MEXICO CITY (Reuters) - Assailants kidnapped and murdered 14 men and left their corpses in a Mercedes Benz van on a major highway in the state of San Luis Potosi in central Mexico, a prosecutor said Thursday.
The men had been kidnapped Wednesday in the northern state of Coauhuila, where the vehicle was stolen in an armed robbery, said the official from the attorney general’s office of San Luis Potosi. The corpses were found early Thursday morning.
The attack bore the hallmarks of drug cartels but it was not immediately clear which group carried out the murders or who the victims were, said the official, who asked that her name not be used for security reasons.
The bodies were left close to the site where a U.S. official was killed in an armed assault on his vehicle in 2011.
The attack is the fifth time assailants have dumped 14 corpses in Mexico in recent months, signaling the number may be some sort of code for drug traffickers.
In April, assailants strung up the corpses of 14 men in Nuevo Laredo, on the border with Texas, and then the following month assailants dumped the heads of 14 other men in an icebox in the city.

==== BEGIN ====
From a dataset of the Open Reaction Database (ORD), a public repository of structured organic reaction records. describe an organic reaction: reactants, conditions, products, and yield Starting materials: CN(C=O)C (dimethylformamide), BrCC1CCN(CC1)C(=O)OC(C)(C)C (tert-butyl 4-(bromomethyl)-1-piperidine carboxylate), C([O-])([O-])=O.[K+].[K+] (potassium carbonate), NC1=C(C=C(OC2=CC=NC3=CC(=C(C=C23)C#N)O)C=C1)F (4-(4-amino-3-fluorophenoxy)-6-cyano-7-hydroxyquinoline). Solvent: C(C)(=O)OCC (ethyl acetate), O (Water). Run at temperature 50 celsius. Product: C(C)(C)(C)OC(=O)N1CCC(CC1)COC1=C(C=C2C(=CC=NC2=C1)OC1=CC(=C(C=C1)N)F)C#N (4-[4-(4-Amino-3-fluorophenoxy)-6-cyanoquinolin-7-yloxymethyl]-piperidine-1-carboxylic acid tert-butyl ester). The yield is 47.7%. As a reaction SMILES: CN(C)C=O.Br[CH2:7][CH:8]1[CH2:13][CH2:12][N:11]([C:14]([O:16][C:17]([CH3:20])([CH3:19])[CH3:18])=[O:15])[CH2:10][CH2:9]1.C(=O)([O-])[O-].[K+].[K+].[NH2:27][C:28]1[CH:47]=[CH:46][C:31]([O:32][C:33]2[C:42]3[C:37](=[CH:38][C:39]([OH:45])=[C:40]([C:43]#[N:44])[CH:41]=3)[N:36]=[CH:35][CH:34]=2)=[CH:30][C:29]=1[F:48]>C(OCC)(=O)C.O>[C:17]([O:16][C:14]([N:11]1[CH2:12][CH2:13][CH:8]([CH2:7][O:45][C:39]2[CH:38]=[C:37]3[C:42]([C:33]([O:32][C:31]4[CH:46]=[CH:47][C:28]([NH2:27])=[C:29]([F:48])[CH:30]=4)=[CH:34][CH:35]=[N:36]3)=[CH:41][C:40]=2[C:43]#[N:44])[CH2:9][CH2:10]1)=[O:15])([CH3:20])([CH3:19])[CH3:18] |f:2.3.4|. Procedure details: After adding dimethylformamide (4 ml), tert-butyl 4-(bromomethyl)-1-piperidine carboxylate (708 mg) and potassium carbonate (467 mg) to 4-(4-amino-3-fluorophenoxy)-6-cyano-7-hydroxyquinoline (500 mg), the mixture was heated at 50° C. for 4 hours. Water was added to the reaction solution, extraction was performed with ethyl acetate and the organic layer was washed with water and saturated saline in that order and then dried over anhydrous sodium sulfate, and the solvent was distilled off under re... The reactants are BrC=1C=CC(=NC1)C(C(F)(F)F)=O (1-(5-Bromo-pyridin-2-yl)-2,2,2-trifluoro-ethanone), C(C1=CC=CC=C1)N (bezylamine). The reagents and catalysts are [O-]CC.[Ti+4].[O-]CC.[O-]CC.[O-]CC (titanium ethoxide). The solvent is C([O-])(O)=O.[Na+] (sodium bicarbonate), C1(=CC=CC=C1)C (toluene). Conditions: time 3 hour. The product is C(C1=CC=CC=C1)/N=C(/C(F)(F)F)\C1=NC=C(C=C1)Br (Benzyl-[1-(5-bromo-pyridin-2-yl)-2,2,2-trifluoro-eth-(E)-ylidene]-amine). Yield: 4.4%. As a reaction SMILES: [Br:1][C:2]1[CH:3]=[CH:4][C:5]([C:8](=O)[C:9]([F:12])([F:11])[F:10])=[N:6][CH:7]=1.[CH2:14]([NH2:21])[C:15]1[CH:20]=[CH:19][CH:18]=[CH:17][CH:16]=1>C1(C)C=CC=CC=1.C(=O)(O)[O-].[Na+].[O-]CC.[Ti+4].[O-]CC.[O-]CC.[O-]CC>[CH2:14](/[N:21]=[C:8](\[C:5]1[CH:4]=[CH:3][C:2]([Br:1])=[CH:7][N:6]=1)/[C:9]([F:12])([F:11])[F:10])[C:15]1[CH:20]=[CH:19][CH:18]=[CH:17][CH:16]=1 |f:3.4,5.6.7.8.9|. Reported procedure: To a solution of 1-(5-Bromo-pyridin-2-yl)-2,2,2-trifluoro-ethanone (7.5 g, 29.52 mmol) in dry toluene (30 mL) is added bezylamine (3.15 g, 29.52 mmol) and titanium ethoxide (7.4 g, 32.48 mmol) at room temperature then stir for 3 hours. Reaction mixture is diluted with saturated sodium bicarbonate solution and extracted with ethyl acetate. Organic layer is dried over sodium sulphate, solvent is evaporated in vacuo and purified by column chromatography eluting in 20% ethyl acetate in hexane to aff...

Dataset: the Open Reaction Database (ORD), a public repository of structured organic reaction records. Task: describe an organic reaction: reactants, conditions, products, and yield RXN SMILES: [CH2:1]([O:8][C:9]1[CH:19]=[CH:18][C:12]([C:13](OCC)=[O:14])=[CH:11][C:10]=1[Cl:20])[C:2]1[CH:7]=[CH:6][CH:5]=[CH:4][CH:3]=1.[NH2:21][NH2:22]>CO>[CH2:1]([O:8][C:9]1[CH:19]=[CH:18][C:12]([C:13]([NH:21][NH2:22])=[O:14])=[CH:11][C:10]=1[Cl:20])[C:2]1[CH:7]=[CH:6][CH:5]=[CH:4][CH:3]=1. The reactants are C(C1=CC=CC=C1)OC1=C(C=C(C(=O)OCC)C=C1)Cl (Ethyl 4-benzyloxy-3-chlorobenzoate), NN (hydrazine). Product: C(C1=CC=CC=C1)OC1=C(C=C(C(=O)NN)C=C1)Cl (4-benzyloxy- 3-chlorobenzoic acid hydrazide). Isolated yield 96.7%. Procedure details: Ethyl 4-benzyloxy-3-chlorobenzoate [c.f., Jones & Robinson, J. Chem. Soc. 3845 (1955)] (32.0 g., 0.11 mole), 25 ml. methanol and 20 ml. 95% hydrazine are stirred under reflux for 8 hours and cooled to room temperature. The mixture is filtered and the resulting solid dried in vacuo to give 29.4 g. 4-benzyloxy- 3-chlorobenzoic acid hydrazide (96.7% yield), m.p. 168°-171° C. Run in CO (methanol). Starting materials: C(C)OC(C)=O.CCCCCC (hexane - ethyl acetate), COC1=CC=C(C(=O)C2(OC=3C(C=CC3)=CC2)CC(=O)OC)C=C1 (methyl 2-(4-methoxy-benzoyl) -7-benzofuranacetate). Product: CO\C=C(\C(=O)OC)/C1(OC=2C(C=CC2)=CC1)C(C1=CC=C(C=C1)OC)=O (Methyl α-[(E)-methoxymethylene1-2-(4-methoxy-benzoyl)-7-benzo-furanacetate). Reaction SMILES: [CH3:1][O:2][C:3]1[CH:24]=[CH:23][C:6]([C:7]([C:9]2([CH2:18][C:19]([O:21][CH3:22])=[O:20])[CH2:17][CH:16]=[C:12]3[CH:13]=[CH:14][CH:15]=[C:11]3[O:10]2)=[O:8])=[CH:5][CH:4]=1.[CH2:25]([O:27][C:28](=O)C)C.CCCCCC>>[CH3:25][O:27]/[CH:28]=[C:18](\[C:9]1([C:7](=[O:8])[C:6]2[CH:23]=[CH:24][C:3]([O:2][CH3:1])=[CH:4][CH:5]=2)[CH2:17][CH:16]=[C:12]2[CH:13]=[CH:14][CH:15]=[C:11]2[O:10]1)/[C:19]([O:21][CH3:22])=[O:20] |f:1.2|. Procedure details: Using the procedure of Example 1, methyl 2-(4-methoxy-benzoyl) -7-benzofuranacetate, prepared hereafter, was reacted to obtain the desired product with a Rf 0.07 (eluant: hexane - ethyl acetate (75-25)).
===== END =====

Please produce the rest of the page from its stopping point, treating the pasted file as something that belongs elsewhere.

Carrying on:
In June, police then found 14 corpses in a vehicle near the town hall of Mante, in Tamaulipas state, and another 14 on a road in neighboring Veracruz state.
In total there have been more than 55,000 gangland murders and execution style hits since President Felipe Calderon took power in December 2006 and declared a national crackdown on drug gangs.
Many of the victims have been identified as innocent civilians unconnected to the drug trade.
Incoming President Enrique Pena Nieto takes power in December and has promised to reduce the rate of homicides as well as those of extortion and kidnappings.
Reporting By Ioan Grillo; Editing by Vicki Allen